Monday, 17 March 2014 02:11 PM Written by Maggie Negrete
Opening the DRAW2014 symposium back in February, John Carson, head of the Carnegie Mellon School of Art, asserted that “over this weekend we will see how far we can expand the definition of drawing”.
This comment became more weighted throughout the weekend last month as a number of lecturers and panelists admitted that they “didn’t draw” but instead saw themselves as painters or printmakers. This observation caused me to question, “If we expand the definition of drawing to include painting, dancing, printmaking, etc., when do we realize that we are no longer discussing drawing and ignoring those that still practice and identify with the process and product of drawing and illustrating? Does illustration and caricature have a place in fine art when contemporary critics and academics favor and shift focus towards concept and process based art?”
As a local zine/comic maker, I found it compelling that many of those artists who testified as illustrators or comic artists were artists from the Pittsburgh community. This local representation as well as the symposium itself will, hopefully, continue to position Pittsburgh as a critical region for developing and supporting artists.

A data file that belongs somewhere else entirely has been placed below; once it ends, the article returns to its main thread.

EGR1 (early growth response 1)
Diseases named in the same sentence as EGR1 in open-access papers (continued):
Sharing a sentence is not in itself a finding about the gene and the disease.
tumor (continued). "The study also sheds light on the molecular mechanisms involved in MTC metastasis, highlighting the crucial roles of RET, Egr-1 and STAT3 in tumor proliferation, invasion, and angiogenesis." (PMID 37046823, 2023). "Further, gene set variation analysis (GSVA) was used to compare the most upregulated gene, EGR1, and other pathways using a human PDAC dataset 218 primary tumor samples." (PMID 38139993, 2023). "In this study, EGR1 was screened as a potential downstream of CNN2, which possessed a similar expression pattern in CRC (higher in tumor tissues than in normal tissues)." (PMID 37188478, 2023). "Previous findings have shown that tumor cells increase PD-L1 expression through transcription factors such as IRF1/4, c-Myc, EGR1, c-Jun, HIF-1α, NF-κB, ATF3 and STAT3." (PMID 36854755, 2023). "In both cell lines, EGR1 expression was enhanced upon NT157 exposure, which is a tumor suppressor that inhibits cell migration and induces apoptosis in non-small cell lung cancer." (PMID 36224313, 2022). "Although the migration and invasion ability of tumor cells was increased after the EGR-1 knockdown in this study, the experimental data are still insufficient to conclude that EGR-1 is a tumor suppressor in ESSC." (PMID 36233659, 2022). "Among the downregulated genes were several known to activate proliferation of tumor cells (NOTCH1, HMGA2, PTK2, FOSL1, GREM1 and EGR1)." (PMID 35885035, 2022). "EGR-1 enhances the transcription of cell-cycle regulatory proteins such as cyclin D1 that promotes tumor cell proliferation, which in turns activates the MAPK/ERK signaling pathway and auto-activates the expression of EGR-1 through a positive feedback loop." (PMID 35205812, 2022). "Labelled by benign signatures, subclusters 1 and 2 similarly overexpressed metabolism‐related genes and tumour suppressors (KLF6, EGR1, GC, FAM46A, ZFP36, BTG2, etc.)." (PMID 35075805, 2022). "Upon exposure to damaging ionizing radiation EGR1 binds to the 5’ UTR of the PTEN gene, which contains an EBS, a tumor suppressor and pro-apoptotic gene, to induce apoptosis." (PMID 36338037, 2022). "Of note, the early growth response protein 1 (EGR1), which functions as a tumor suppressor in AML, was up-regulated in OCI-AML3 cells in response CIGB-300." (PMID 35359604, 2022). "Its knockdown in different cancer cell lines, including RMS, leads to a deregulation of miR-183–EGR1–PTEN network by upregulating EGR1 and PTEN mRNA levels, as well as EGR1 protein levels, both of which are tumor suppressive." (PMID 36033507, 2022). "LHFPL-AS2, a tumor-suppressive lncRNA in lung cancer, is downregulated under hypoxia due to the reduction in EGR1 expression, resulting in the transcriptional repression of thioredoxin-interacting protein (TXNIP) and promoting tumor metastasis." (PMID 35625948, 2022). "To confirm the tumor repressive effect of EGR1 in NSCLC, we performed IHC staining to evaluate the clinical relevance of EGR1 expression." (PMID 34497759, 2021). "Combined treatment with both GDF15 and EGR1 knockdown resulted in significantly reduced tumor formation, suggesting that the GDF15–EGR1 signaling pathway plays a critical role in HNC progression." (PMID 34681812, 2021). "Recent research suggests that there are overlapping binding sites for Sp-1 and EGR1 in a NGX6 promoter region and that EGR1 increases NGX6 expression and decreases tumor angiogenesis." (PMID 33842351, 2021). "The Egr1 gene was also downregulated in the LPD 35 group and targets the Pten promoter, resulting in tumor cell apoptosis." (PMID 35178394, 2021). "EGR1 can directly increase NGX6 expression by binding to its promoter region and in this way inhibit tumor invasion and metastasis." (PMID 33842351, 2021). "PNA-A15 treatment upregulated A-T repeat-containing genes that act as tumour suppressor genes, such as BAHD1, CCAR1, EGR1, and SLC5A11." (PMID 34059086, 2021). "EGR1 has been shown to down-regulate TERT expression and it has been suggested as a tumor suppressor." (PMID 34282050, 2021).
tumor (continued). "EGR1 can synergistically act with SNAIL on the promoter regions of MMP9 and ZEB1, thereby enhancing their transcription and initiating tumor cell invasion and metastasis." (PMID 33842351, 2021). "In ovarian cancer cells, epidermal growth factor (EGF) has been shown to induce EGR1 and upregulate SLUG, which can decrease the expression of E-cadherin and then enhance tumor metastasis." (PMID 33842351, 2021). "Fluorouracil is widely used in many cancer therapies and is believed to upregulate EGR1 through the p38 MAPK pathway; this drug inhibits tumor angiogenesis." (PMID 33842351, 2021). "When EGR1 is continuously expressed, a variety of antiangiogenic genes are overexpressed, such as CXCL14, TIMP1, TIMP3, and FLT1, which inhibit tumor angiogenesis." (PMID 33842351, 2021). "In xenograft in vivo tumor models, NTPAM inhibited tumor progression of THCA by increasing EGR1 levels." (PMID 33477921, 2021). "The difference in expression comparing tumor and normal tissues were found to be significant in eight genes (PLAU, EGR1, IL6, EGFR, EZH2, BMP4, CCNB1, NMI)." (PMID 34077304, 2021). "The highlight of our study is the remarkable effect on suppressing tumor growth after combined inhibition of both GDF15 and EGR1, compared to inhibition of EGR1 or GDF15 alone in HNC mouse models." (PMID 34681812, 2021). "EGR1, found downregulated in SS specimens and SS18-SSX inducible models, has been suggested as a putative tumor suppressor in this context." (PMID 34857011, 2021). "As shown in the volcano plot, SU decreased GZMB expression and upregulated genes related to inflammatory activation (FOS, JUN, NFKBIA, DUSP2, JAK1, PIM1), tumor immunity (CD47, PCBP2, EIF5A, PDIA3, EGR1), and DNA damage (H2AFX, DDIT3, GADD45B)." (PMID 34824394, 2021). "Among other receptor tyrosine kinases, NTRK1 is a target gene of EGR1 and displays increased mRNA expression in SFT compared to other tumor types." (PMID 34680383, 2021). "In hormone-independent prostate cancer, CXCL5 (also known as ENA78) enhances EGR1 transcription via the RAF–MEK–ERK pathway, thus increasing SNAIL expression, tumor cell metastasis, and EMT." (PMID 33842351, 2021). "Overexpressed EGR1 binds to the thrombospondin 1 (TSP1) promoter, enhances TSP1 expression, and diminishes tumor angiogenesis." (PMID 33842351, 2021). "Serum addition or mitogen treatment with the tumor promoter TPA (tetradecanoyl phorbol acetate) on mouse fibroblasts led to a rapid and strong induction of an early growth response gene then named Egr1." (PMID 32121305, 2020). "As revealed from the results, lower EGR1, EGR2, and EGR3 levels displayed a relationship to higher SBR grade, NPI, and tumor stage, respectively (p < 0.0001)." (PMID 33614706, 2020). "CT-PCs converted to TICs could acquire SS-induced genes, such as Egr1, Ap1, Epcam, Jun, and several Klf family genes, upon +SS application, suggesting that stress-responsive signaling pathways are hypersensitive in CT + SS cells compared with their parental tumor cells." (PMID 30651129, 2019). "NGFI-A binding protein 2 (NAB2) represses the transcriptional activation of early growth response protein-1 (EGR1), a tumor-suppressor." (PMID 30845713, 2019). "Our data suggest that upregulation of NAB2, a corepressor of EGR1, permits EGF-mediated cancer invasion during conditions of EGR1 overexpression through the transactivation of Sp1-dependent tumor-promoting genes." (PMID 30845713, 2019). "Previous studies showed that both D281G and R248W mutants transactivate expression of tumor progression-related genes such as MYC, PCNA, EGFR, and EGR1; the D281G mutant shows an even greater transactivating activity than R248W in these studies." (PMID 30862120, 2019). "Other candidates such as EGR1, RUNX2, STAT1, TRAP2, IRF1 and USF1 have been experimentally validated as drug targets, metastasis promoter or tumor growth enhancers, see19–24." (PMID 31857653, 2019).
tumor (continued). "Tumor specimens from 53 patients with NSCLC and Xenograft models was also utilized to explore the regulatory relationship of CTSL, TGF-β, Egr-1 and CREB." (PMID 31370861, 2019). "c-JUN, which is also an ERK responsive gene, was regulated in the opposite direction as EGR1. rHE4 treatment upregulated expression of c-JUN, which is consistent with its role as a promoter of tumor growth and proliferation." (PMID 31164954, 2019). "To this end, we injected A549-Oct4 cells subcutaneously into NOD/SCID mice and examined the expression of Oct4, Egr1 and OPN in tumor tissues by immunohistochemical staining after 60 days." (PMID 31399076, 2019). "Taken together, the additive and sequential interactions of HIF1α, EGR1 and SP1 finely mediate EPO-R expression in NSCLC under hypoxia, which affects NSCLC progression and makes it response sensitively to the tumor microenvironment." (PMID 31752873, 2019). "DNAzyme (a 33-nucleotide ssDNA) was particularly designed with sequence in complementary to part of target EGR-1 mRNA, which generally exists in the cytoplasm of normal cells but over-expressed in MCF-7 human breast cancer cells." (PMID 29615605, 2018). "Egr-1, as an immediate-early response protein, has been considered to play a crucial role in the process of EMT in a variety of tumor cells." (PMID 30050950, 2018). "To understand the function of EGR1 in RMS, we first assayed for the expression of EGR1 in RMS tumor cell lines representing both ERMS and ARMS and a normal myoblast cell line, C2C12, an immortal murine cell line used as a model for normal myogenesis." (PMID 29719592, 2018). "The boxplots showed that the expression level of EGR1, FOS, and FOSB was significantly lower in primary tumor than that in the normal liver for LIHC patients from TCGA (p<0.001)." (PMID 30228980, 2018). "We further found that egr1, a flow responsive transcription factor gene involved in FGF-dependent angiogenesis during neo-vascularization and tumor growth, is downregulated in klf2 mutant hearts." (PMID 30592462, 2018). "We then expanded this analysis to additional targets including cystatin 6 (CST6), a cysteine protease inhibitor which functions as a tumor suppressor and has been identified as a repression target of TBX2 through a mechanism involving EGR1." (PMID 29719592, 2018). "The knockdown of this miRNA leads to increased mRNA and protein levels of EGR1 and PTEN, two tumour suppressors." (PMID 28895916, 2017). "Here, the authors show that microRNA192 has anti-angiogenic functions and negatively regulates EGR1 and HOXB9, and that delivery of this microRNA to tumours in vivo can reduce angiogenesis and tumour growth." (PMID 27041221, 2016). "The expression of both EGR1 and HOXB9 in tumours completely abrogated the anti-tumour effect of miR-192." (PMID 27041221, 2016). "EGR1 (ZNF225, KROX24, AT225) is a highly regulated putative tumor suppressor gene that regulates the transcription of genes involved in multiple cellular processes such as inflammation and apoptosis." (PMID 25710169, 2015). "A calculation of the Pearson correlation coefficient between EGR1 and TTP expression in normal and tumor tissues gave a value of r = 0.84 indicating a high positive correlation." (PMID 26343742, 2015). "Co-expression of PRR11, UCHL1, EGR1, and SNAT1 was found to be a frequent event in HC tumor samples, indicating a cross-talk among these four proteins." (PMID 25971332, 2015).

Internationally acclaimed artist Amy Sillman offered free lecture that utilized her artistic process to discuss the broader context of drawing, from Japanese masters to interventions of technology. While some may see drawing as a means-to-an-end or an afterthought in the corner of one’s notes, Sillman described the tactile need to draw in order to think and that in the process of drawing, one is also drawn into the art work, and also the artist’s viewpoint.
Such concepts were explored more fully through Jim Holyoak’s commissioned, interactive work which took place in the Frame Gallery where, for a whole week the gallery was ensconced in paper and visitors drew with, on, and in spite of Holyoak, and vice versa. The symposium, especially through Sillman’s lecture, catalyzed discussions about contemporary art, gave access to internationally acclaimed artists such as Nicole Eisenman (Carnegie International 2013 prize winner) and Shahzia Sikander and tackled the difficult charge of surveying a craft – the act of drawing - that has adapted and grown with changing technology and social systems.
Throughout the symposium, many of the lectures were free to the community whereas workshops were not and therefore the diversity of the audience varied greatly throughout the weekend. Access to the arts, especially industry specific training, can be expensive and therefore prohibitive. My perception of the crowd who purchased access to the symposium was widely arts educators looking to re-engage with the academic art world, and this symposium was the perfect opportunity.
While some participants bemoaned the heavy academic speech proffered by the lecturers, others wished for more depth of context and theory in their workshops, which posed an interesting dichotomy of the day: Why pay for full access to the symposium if the meatiest events were free?